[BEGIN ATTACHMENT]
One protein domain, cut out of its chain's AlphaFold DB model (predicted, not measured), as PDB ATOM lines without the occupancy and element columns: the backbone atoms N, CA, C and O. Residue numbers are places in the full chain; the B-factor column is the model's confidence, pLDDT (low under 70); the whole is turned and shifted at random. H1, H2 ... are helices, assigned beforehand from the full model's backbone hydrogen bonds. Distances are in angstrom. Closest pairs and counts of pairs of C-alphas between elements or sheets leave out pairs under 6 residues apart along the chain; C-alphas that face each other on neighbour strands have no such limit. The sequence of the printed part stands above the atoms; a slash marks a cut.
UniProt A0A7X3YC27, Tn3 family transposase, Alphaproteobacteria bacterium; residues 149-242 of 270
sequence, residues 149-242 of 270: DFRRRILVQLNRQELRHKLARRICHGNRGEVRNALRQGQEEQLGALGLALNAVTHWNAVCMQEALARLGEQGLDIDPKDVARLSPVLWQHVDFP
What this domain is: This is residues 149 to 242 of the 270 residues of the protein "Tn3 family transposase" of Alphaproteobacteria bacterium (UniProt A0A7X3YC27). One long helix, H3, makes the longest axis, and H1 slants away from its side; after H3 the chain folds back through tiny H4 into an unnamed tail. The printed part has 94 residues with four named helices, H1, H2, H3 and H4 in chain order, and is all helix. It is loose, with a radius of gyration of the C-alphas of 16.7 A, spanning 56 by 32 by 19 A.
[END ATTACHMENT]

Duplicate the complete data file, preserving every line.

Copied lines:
One protein domain, cut out of its chain's AlphaFold DB model (predicted, not measured), as PDB ATOM lines without the occupancy and element columns: the backbone atoms N, CA, C and O. Residue numbers are places in the full chain; the B-factor column is the model's confidence, pLDDT (low under 70); the whole is turned and shifted at random. H1, H2 ... are helices, assigned beforehand from the full model's backbone hydrogen bonds. Distances are in angstrom. Closest pairs and counts of pairs of C-alphas between elements or sheets leave out pairs under 6 residues apart along the chain; C-alphas that face each other on neighbour strands have no such limit. The sequence of the printed part stands above the atoms; a slash marks a cut.
UniProt A0A7X3YC27, Tn3 family transposase, Alphaproteobacteria bacterium; residues 149-242 of 270
sequence, residues 149-242 of 270: DFRRRILVQLNRQELRHKLARRICHGNRGEVRNALRQGQEEQLGALGLALNAVTHWNAVCMQEALARLGEQGLDIDPKDVARLSPVLWQHVDFP
What this domain is: This is residues 149 to 242 of the 270 residues of the protein "Tn3 family transposase" of Alphaproteobacteria bacterium (UniProt A0A7X3YC27). One long helix, H3, makes the longest axis, and H1 slants away from its side; after H3 the chain folds back through tiny H4 into an unnamed tail. The printed part has 94 residues with four named helices, H1, H2, H3 and H4 in chain order, and is all helix. It is loose, with a radius of gyration of the C-alphas of 16.7 A, spanning 56 by 32 by 19 A.